“The ocean as an influence is present in everything I do,” says Brendon Babenzien, founder of environmentally-conscious, high quality menswear brand Noah, on his latest collaboration with adidas.
“Once you reconnect with nature, you realise what our ancestors knew: we are a living, breathing part of the natural world. Now that I have the ability to see the damage we’ve been doing to the environment and bodies of water in particular, I am in a position to try to correct some of this damage,” he continues.
Inspired by his passion for running and in a bid to tackle ocean pollution, Babenzien has created a capsule collection made from 100 per cent recycled polyester and Prime Blue, a material made from plastic that has been extracted from the world’s remote islands and beaches in order to be reused.
While running influences the collection’s design, Babenzien’s Long Island Roots, and – of course – nature, also factor in. “Most of my runs these days take place in Brooklyn, since that’s where I live,” he says. “Recently I’ve been lucky enough to run on the east end of Long Island and it’s really special. It’s too easy to get disconnected from nature and its positive effects on us.”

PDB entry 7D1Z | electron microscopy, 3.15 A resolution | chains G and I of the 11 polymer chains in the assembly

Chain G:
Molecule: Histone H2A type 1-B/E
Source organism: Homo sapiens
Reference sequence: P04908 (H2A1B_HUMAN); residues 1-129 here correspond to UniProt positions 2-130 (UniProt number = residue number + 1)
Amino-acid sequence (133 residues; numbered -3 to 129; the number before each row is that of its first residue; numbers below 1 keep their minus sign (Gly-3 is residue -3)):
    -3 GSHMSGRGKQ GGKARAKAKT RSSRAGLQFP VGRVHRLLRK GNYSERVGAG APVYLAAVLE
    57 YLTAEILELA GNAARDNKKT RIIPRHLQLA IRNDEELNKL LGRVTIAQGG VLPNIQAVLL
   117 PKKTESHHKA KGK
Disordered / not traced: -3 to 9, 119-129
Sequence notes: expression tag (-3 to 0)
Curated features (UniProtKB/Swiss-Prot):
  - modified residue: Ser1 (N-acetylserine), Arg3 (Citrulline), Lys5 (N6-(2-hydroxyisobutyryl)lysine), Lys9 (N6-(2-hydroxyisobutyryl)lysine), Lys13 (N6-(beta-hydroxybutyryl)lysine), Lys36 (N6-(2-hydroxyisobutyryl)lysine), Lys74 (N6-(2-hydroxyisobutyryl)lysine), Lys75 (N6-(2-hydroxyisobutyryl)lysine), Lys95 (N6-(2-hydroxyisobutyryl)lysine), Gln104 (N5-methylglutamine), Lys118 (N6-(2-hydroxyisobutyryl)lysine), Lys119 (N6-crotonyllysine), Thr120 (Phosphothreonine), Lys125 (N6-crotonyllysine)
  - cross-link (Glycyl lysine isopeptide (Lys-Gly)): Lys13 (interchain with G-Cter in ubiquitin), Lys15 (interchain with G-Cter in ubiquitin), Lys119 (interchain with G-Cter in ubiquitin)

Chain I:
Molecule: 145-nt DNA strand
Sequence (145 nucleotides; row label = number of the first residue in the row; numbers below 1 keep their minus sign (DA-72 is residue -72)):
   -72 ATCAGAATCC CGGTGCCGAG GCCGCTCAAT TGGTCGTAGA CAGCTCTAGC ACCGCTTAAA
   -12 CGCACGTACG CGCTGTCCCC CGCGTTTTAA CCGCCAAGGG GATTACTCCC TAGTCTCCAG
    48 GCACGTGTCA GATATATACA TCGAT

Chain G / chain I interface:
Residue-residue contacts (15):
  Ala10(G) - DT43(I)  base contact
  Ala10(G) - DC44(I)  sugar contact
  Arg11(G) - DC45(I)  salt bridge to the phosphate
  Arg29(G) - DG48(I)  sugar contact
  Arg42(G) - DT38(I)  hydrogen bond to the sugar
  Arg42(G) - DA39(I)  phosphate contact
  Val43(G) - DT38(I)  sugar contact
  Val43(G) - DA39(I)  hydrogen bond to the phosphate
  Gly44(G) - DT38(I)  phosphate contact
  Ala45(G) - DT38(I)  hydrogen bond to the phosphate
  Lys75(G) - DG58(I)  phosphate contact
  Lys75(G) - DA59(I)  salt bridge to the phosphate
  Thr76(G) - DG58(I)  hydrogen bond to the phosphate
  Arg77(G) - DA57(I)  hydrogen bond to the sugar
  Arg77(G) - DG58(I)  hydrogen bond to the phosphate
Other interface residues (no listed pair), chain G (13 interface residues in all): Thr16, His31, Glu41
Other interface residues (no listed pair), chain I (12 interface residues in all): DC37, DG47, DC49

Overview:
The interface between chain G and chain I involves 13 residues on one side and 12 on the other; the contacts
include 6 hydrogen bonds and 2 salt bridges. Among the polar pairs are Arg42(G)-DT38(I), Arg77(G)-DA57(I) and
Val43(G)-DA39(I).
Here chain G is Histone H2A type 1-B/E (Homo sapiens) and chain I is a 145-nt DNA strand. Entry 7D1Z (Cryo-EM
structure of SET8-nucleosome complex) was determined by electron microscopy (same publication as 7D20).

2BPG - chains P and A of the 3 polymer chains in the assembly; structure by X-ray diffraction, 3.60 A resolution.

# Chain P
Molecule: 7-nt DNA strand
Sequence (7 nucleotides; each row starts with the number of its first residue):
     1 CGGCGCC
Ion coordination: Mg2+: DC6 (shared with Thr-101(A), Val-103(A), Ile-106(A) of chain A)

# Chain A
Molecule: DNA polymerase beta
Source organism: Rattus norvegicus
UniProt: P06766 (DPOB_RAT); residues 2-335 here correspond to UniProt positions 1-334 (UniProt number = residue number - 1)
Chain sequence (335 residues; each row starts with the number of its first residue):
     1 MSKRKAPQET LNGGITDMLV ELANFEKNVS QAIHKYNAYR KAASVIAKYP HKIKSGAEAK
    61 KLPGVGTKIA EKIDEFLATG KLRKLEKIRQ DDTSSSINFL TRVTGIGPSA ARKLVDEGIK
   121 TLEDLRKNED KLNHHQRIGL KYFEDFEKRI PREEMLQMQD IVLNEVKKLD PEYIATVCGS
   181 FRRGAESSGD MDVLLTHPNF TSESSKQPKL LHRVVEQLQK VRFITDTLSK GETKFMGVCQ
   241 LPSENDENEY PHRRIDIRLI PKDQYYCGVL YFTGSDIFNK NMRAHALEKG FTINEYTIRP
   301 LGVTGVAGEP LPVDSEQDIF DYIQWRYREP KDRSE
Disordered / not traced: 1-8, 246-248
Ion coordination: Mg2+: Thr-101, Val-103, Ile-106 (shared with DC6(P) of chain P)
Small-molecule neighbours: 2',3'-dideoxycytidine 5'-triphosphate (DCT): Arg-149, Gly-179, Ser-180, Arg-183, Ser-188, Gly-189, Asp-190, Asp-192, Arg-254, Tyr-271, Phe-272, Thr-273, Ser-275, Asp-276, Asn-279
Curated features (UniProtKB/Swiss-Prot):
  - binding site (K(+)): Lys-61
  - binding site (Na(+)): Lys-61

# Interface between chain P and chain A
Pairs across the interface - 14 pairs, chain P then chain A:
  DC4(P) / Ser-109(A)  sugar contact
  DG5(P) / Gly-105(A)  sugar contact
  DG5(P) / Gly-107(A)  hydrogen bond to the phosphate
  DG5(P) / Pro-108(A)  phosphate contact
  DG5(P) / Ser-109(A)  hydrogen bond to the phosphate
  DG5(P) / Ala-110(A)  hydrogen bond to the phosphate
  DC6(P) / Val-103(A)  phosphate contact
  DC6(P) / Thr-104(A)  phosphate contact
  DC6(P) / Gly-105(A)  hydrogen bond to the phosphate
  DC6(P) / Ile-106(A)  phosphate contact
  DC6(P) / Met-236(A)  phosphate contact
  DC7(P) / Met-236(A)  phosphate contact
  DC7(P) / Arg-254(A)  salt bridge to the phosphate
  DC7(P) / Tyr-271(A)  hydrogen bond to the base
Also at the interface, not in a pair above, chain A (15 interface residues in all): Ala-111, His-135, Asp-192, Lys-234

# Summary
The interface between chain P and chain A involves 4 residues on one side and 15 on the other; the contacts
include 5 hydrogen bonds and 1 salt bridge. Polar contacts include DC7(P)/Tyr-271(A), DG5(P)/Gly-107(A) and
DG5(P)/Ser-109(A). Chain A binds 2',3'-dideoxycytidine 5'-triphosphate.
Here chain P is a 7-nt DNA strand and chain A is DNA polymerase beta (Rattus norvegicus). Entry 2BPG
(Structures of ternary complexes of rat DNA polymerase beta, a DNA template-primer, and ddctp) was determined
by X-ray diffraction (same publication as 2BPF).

Although these pieces are built for performance, they stay true to Noah’s ethos of considered consumption and respect for the environment. They combine the freedom that Babenzien finds in running, while using sustainable materials that can ultimately help clean up our oceans.
Most Noah products are relatively simple by design, and Babenzien likes it that way. “The hard part is taking those simple items and making them matter for some other reason,” he explains. Creating shoes from plastic that otherwise would have remained in the ocean’s ecosystem, is definitely a step in the right direction. “I’m not a huge fan of super technical running apparel, so we looked back to the early running days to see if we could find inspiration there,” he says. “It had to feel useful today, but also wearable once your run has ended.”
But what does he listen to when he’s on one of his meditative, nature-absorbing runs along the coast? The sound of crashing waves and cooing seagulls?
“It’s super varied,” says Babenzian, “and it depends on what I need to accomplish whilst running. If it’s a physical run, that can mean anything from Dead Kennedys to New Order. If I’m trying to empty my head to make room for new thoughts, it could be as moody as Antony and the Johnsons or Ryuichi Sakamoto.”
And if all else fails?
“Then I can just listen to The Cure.”